The new hotness in software development is “agile“. At my prior day job, it was waterfall. Sure they tried to adopt agile processes, but it really wasn’t going to happen. Due to the nature of the products and process, it just can’t be agile, tho they could try to adopt a few things and make some improvements. But at my new day job? Agile can make a LOT of sense. Take home: you can’t impart the process merely because it’s the new hotness or you think if you just adopt X process it’ll solve problems. Like any problem to be solved, you have to understand your problem fully and then apply the right tools to solve it, and that includes what processes you use.
However, it’s tough getting folks on board, so I’ve desire to try to sneak in agile stuff as we can. It’s nothing more than a commentary on human condition — we tend to resist change. If all this change is dropped on folks all at once, we’ll balk. I would too. Massive sudden change, especially when you’ve still got daily chaos and stress to manage, well… the change will be rejected. But if we can make little changes here, little changes there, over time we get there.
One thing I can tell is we all need a way to see the whole picture. We’ve got so many things going on at once, and it changes on a daily and sometimes sub-daily basis. I find myself often making lists and (re)telling my todo lists to my teammates merely to help ensure 1. I know what I’m doing and am on track, 2. that we’re all on the same page. By sharing with them I hope that if there’s a mismatch, they’ll speak up and correct. I’d rather be perceived as over-communicating than under-communicating.
But all this talk doesn’t solve the problem for everyone. The dev team is one thing, testing another, production another, sales another, marketing another… there’s so many things. Sure, we could use our issue tracking system, and there’s a lot of sense in that approach. But the issue tracker doesn’t work as well for non-dev folk PLUS it’s harder to get a 1000′ view. Yes, pictures/diagrams can make a big difference.
One thing from the agile/scrum world is having the daily stand-up meetings at “the wall”. Let’s set aside the meeting for now (again, baby steps), and just focus on the wall. I’ve suggested the wall, because I think that would be useful. Pick a wall in the office, divide it up in whatever way makes sense for us, then start populating it with sticky notes to represent all the tasks to be done. I think that’ll be useful at keeping a somewhat permanent record of the state of things (unlike a whiteboard, which will be erased eventually). Plus it allows anyone to just look at the wall at any time of the day to see where things are. CEO wants to know what’s up with Customer X? Just look at the wall. Did we ship Product Y yet? Just look at the wall.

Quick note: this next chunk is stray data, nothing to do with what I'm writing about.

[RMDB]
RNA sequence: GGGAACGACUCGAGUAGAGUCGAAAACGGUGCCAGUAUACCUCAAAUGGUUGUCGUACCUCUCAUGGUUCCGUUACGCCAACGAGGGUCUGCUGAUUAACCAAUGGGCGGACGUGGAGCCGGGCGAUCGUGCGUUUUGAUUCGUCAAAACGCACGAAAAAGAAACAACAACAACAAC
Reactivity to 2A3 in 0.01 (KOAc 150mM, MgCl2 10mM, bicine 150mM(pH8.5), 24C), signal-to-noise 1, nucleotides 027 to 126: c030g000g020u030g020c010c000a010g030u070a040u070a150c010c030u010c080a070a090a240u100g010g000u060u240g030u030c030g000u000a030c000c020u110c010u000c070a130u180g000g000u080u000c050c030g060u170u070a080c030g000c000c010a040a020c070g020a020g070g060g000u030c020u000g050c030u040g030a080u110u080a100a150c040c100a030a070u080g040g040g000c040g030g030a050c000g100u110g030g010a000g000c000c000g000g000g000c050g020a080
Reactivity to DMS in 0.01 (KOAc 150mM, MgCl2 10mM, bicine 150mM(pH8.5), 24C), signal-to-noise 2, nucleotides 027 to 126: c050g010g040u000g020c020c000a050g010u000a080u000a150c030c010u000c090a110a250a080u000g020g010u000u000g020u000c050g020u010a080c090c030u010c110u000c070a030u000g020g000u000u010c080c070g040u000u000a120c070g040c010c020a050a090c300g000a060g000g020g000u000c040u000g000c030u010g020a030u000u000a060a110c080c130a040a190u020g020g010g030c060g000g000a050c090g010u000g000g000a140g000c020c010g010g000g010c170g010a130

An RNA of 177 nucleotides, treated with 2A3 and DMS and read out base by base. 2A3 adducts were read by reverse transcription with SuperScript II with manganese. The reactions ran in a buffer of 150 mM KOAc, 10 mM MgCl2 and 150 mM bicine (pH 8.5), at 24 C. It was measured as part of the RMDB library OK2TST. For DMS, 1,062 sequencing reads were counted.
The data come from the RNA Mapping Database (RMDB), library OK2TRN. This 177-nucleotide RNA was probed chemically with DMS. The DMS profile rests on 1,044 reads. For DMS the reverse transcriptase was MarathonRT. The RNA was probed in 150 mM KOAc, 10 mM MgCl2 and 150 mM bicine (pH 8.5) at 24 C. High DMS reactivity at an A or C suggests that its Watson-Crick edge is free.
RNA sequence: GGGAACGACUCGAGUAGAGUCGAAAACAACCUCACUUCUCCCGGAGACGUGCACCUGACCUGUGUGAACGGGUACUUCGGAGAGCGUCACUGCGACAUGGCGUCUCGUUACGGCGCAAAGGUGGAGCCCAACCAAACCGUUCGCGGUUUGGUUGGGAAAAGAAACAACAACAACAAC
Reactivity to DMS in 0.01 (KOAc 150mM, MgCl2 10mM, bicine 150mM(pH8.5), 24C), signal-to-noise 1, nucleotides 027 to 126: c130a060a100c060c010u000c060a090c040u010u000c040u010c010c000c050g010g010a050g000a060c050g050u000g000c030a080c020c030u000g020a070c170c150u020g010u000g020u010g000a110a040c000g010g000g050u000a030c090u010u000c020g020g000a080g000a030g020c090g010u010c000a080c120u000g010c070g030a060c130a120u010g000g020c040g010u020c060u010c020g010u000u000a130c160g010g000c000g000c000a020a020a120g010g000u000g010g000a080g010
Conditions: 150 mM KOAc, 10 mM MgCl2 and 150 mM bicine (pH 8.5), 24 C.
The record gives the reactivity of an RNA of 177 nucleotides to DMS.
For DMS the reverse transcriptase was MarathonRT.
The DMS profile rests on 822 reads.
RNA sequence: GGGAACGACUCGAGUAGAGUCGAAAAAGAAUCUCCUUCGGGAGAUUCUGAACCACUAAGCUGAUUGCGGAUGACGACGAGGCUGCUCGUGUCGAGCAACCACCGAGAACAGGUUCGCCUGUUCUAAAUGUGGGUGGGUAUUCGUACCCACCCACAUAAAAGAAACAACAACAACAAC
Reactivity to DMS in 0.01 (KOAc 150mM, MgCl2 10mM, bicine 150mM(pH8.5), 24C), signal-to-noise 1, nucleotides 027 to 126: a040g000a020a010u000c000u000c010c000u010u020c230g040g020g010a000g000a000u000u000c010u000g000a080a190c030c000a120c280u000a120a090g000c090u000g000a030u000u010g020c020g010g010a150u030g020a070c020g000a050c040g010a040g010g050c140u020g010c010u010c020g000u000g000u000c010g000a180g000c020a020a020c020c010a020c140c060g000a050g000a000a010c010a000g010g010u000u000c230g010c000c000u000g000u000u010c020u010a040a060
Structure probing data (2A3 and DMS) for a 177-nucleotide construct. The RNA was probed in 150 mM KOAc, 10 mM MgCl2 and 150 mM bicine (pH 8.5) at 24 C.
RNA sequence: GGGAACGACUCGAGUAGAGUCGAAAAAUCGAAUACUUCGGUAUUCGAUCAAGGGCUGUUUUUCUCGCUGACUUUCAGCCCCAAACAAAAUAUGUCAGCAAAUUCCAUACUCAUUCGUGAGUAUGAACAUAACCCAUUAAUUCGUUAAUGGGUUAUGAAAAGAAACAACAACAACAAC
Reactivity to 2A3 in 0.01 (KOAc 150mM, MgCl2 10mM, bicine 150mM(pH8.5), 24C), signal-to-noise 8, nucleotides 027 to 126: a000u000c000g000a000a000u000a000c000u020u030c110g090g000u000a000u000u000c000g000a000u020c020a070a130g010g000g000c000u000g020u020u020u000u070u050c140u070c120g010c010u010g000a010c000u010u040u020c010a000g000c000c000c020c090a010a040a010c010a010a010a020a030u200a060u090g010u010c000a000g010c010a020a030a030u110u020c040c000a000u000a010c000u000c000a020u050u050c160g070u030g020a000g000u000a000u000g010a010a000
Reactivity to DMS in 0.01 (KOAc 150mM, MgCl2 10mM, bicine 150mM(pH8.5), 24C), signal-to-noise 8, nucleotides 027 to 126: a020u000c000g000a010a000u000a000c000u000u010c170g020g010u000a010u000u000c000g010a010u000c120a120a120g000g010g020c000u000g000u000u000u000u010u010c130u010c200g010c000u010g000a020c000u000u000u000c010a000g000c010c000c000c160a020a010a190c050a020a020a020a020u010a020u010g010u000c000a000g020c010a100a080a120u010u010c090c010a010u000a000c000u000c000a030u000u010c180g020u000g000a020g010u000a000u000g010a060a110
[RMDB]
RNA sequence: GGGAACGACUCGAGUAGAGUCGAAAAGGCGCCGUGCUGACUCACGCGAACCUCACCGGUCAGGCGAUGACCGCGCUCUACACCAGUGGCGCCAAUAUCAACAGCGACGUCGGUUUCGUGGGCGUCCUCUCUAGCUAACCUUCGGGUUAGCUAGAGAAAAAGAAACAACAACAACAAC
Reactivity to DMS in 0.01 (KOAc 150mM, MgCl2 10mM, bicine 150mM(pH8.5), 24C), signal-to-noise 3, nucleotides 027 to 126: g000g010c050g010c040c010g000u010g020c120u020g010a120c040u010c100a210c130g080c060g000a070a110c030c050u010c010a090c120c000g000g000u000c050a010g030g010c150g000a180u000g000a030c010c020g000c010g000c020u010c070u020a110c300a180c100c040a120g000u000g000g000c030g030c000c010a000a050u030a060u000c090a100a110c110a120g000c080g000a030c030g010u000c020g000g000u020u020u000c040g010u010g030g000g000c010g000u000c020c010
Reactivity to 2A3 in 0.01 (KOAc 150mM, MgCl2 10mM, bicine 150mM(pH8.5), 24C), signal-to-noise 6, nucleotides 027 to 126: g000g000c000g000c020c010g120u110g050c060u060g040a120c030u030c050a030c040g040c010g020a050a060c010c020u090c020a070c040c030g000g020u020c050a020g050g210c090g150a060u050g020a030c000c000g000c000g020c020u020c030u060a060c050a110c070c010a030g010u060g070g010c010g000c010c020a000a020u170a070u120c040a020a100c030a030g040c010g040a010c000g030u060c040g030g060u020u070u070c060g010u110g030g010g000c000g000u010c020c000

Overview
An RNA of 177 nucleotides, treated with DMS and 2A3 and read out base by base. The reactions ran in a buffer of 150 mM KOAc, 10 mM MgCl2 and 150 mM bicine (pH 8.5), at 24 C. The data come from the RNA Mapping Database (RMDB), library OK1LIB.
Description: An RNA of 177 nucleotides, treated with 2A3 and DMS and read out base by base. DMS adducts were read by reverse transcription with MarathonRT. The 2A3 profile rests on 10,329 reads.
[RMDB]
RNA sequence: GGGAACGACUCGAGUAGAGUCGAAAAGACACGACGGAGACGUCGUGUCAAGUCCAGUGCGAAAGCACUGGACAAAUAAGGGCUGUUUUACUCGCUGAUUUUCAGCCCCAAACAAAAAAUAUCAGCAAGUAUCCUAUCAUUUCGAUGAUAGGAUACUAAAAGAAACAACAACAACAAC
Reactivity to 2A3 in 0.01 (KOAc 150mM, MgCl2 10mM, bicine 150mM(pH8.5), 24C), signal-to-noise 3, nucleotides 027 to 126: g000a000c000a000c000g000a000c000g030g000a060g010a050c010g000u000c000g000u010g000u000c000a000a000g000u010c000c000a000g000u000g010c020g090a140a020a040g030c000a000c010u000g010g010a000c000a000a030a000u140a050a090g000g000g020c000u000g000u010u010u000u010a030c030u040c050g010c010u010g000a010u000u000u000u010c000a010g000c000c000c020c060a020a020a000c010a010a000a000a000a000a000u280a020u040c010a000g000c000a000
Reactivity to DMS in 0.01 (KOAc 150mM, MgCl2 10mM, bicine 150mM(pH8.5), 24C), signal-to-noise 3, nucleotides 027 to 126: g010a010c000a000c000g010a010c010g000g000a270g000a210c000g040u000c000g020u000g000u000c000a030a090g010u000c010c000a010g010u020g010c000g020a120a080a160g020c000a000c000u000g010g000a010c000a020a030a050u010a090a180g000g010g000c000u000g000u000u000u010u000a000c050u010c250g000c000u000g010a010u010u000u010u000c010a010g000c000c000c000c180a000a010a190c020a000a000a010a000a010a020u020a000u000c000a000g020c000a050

Alas, one shortcoming is 1. we don’t have a lot of free wall space left in the office, 2. the wall is restricted to the physical. I’ve been searching for a digital wall solution and haven’t found much that thrills me. Something that we could access from any computer via a web browser (or even a platform-based app), and it would look good. But then we could also access from iOS or Android devices. In the office. Out of the office. At 3 AM, during office hours. From my desk, in a meeting on the shared screen. Whatever. Something with power to do what we need, but flexibility to work for anyone, not just the geeks.
So… I recently read this article from Joel Spolsky about “Software Inventory”. While I read it, it sounded like it was talking directly to me and our situation. I went looking at their solution:
I’ve only just started to play with it, but it seems like it could be the answer to my problems. I could see using this in my personal life, for Hsoi Enterprises, and for the day job stuff. Even if the rest of the office doesn’t buy into it, it could be useful for my own management of my tasks and issues to deal with. Being able to SEE everything instead of sorting through a bunch of text notes and to-do lists is sometimes much more useful, even if it ends up being redundant and a little more maintenance to keep 2 data stores in sync.
It’s still preliminary, but it’s promising.